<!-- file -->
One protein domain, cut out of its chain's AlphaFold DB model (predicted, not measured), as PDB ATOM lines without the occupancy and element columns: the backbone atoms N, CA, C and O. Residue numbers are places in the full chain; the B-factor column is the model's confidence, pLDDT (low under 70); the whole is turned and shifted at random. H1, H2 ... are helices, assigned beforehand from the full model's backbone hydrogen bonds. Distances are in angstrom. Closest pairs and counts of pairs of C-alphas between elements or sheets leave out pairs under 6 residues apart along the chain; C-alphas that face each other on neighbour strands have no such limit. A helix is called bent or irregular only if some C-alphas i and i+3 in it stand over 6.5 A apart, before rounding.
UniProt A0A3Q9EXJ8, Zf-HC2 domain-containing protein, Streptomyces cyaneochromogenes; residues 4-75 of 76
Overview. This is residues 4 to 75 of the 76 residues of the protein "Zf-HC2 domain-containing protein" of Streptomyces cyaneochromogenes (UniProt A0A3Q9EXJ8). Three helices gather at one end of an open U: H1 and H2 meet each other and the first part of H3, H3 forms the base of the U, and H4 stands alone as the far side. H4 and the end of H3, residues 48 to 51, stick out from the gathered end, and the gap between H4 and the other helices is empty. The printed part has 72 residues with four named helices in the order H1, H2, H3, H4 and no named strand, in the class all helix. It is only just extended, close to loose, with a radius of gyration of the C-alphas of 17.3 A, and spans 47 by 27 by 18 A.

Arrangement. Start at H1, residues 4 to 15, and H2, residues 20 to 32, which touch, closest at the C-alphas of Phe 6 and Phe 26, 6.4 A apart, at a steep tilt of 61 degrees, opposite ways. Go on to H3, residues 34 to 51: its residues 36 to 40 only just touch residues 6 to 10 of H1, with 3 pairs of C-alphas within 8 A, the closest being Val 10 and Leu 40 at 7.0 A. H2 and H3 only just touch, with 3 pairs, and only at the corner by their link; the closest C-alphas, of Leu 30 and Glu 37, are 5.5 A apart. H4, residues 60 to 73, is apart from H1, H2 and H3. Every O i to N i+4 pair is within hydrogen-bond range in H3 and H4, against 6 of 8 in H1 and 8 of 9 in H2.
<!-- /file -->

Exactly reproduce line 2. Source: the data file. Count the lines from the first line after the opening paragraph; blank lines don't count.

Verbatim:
Overview. This is residues 4 to 75 of the 76 residues of the protein "Zf-HC2 domain-containing protein" of Streptomyces cyaneochromogenes (UniProt A0A3Q9EXJ8). Three helices gather at one end of an open U: H1 and H2 meet each other and the first part of H3, H3 forms the base of the U, and H4 stands alone as the far side. H4 and the end of H3, residues 48 to 51, stick out from the gathered end, and the gap between H4 and the other helices is empty. The printed part has 72 residues with four named helices in the order H1, H2, H3, H4 and no named strand, in the class all helix. It is only just extended, close to loose, with a radius of gyration of the C-alphas of 17.3 A, and spans 47 by 27 by 18 A.